Archive | December, 2008

Happy Chrismahanukkah!

24 Dec

As the good inter-faith child that I am, I have the menorah lit with four candles as it is the fourth night of Hanukkah and playing in the background I have Christmas music. I called my parents and my grandma Morris to wish them a Happy Hanukkah and Merry Christmas eve.

As I kid I always loved when Christmas and Hanukkah coincided. It was the one time I felt the two religions could be celebrated at once. I was raised Jewish with a Christian father.

My love for Christmas is about the traditions that my dad’s parents had. It was having Christmas dinner, exchanging gifts, turning down the lights and watching the tree dance in the dark and going to midnight mass. Most of all what I loved about it was being with family. Presents were ALWAYS opened on Christmas eve. I am still pissed that I never had the experience of the thrill of opening up presents Christmas morning because of Santa.

Now that I am married to someone who is Jewish, I am loving the traditions that his family have established, especially around Hanukkah. Every year E’s mom, Eli and my BIL and SIL and now ME host a Hanukkah party. Latkes, lighting the menorah, gift exchange with a ton of our friends. Jews and non-Jews. Once again it is all about being around family and friends who are just like family.

I realized tonight as I home alone and my hubby is flying people home to celebrate Christmas or maybe Hanukkah or whatever else this holiday season, that the most important thing this time of year is that we take stock in our lives. Cherish our family, friends and be present. Celebrate the religious and celebrate the time with family and friends. Embrace the traditions! There is something to be said about traditions. Traditions are the root of the memories and the love we have for the season.

I am hoping to head to my parents’ tomorrow. As long as the airline industry works with us non-rev folks. As much as I am hoping that I can get home to see my family. I am okay if I don’t because I have such wonderful friends who have opened their home to help them celebrate. Again, it just proves that no matter what your religion is there is something about this season and there is a “reason for the season.”


The Highest Honor

9 Dec

My life lately seems to be running in parallel to last year at this time. On Friday, E and I took the red eye back home to Des Moines to be with my grandpa. Like last year, we made it to be my grandpa’s side as he spent his final days at home surrounded by his wife of 60 years, his 4 kids and his grandchildren.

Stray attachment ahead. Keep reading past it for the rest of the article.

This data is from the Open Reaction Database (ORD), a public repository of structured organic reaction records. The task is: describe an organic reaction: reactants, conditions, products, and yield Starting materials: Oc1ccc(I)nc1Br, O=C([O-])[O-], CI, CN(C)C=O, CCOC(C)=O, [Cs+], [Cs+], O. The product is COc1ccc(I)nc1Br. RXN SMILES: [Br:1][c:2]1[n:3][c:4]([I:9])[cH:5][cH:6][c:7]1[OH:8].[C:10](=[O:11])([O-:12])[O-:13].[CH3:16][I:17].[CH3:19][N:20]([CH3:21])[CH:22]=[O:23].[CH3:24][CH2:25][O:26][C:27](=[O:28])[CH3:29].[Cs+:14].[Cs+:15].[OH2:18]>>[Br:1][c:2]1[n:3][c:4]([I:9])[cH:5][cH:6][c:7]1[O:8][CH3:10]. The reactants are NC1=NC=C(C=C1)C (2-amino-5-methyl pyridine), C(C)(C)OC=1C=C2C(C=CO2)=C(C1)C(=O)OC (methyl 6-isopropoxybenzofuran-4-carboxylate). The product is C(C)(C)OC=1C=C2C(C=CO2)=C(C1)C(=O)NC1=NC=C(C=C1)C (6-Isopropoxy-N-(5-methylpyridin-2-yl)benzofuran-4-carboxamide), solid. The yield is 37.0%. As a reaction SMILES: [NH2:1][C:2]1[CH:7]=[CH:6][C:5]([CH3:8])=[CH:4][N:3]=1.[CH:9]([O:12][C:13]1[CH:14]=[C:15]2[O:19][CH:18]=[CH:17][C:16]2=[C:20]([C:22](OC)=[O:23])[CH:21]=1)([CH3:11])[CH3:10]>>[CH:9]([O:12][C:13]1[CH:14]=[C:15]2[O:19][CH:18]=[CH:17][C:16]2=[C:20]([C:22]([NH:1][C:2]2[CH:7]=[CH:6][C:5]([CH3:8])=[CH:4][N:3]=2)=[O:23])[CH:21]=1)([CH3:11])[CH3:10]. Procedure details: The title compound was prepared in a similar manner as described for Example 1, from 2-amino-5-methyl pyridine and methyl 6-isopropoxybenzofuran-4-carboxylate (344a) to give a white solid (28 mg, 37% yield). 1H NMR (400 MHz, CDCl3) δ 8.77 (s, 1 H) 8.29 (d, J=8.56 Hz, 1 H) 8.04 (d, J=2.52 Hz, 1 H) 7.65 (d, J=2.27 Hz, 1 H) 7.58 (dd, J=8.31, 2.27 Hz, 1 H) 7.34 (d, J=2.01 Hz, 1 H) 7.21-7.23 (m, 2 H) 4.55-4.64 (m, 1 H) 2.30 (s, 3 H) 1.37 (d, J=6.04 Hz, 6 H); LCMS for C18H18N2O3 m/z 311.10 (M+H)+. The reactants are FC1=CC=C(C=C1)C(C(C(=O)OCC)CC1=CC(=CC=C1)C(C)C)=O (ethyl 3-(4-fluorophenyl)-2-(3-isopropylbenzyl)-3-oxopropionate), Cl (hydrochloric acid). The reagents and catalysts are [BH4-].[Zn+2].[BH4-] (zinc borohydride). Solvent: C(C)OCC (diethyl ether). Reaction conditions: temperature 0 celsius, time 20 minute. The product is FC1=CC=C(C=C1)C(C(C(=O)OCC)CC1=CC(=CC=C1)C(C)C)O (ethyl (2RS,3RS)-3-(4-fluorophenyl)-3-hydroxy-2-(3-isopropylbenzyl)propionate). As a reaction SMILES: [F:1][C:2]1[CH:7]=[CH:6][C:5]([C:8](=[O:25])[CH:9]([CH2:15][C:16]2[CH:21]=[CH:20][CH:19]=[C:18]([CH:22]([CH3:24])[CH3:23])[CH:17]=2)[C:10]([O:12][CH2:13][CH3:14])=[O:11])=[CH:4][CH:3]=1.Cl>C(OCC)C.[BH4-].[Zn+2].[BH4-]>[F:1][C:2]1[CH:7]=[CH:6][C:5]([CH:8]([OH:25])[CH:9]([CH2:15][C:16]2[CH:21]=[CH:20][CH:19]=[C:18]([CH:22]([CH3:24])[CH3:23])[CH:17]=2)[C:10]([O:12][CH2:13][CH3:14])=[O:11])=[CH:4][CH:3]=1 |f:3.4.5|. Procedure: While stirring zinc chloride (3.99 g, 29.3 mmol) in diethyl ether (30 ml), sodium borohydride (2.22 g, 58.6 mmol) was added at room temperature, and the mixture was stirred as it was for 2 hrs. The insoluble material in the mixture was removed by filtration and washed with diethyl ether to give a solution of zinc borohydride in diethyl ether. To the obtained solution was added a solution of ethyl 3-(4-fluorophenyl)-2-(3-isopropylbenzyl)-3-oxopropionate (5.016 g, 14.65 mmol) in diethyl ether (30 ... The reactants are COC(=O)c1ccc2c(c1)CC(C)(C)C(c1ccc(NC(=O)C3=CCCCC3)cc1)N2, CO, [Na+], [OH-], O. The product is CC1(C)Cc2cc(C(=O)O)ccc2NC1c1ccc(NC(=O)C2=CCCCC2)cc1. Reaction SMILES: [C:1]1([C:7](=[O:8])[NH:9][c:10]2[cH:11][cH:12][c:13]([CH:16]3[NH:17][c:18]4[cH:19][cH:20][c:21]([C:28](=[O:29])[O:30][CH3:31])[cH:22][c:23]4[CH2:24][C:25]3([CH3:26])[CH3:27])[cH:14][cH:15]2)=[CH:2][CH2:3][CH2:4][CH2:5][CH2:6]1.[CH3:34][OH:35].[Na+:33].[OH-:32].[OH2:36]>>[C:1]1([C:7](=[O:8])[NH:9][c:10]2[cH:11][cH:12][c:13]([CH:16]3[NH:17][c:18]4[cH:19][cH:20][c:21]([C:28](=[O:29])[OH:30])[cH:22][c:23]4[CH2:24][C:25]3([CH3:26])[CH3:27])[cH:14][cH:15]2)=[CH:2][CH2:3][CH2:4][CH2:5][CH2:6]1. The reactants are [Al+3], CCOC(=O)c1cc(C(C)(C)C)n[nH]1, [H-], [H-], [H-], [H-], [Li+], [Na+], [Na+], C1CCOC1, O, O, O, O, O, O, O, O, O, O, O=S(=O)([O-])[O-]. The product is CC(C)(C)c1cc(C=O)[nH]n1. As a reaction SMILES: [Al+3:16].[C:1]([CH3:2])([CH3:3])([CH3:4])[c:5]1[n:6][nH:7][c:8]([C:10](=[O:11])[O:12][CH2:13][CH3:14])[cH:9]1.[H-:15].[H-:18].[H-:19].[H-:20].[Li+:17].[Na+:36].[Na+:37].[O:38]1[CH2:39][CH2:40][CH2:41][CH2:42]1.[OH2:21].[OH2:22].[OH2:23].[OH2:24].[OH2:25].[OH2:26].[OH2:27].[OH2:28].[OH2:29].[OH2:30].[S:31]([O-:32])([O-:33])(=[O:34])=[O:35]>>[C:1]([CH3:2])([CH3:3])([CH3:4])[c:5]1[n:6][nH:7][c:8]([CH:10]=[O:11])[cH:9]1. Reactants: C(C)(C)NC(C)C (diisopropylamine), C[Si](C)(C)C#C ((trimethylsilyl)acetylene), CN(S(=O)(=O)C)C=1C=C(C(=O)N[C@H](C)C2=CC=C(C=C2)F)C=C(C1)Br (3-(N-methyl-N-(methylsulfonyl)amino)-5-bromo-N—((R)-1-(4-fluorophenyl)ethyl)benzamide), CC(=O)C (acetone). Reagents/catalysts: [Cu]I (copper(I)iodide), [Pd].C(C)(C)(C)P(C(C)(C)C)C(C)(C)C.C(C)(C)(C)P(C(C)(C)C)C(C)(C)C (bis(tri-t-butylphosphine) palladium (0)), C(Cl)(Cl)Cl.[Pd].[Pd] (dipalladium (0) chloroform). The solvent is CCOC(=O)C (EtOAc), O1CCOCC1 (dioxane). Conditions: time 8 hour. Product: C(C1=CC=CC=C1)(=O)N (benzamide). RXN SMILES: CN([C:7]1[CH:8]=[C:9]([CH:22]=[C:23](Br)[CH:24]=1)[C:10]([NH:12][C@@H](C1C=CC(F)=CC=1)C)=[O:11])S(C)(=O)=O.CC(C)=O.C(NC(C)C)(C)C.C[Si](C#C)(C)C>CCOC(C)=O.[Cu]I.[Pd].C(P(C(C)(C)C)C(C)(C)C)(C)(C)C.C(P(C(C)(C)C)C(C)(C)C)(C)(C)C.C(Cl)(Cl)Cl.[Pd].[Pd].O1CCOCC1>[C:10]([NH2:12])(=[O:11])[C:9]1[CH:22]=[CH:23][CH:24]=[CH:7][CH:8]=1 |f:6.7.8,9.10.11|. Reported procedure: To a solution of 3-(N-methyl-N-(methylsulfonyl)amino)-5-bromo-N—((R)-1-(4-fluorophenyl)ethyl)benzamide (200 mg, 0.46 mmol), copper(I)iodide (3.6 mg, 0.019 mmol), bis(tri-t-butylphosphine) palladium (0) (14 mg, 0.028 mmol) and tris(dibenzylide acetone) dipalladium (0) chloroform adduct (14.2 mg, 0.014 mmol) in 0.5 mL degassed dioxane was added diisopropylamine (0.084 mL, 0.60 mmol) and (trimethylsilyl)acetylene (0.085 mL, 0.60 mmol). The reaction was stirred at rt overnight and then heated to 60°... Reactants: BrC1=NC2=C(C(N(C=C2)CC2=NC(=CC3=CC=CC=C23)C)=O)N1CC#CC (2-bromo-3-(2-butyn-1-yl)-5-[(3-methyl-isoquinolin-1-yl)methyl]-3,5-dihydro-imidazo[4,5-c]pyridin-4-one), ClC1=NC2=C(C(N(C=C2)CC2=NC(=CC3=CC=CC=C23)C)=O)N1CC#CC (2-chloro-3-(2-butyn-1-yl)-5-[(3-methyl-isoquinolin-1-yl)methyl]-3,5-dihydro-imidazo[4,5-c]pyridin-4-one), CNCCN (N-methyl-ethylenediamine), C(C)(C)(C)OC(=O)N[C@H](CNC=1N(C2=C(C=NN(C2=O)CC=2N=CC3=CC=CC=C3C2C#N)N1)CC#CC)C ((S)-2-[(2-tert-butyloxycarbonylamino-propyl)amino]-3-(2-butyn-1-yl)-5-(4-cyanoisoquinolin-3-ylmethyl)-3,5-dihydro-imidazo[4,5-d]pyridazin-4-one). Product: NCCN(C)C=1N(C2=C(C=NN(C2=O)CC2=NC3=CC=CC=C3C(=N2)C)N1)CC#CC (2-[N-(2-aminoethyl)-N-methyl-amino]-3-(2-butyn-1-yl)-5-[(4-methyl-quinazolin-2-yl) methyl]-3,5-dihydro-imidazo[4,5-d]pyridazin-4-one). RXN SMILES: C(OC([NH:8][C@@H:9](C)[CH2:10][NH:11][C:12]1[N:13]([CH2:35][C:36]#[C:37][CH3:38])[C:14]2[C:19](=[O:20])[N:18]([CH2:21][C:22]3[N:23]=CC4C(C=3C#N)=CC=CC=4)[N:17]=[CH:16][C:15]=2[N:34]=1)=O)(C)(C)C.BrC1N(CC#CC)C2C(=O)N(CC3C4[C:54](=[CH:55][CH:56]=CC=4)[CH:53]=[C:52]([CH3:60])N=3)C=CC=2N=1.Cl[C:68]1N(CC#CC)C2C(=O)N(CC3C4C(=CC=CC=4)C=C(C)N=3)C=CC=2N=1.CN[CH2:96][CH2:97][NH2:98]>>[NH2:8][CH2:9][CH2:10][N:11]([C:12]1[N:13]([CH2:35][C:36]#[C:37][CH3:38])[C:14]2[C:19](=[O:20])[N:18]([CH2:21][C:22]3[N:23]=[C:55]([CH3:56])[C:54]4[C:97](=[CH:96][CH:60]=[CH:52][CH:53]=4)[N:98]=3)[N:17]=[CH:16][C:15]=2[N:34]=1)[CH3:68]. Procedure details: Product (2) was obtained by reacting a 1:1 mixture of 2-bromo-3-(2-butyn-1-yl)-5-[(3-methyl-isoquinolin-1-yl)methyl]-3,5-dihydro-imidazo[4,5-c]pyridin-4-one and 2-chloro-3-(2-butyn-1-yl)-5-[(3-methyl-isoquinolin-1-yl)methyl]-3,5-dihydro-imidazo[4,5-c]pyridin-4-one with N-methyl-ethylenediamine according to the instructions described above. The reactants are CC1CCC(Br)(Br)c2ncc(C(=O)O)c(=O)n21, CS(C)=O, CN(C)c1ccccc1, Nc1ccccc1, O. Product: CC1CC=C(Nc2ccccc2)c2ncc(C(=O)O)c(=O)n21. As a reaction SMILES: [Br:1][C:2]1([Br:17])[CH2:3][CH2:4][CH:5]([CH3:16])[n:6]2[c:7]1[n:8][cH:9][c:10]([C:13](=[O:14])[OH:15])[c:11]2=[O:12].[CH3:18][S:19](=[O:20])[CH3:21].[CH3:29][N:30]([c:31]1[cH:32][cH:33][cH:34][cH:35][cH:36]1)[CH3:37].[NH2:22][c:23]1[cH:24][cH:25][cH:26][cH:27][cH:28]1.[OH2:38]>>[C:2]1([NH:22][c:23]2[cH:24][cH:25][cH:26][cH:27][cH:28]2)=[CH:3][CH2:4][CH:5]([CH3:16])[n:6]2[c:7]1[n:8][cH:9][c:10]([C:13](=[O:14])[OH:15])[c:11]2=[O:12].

This time though, my grandpa was still lucid enough to know he was surrounded by his loved ones. I had the blessing to see his blue eyes looking back at my blue eyes as I told him how much I loved him and how much cherished our times together. He held on until Sunday morning. In Orthodox Judaism there are many customs that surround death and dying. Some of those customs I knew and many I learned this weekend. One of which I learned is to stay with the person as he or she passes on from this world and onto the next. My grandpa from Friday to Sunday had someone by his side at all times. Sunday morning, my grandpa’s breathing began to become very shallow and we knew he did not have much longer. Orthodox Judaism states that when the loved one is close to passing on that a window should be open so that the soul can return to G-d.

We opened the window and gathered around the bed and recited the Shema. I learned later that the Shema is a prayer that many generations of jews have chosen it as their final utterance. This central prayer of Judaism proclaims God’s oneness: “Shema Yisrael Adonai Eloheinu Adonai Echod.” Listen oh Israel, the Lord, Our God is One.

God is acknowledged as the source of all, the Source before whom we are all equal.

It is no coincidence that as we were reciting this prayer was when my grandpa took his last and final breath.

Another custom I learned this weekend is Chevra Kaddisha. This is a silent group of volunteers to bathe and cleanse the body for burial. We found out that my grandpa’s nephew belongs to this silent group. I can’t imagine how David must have felt when he was providing this mitzvah (Hebrew word for good deed) for his uncle. Prior to the Chevra Kaddisha, my family needed someone to stay with grandpa. Eli and I volunteered to stay with my grandpa. This person or persons is called a Shomer. (guard or watcher).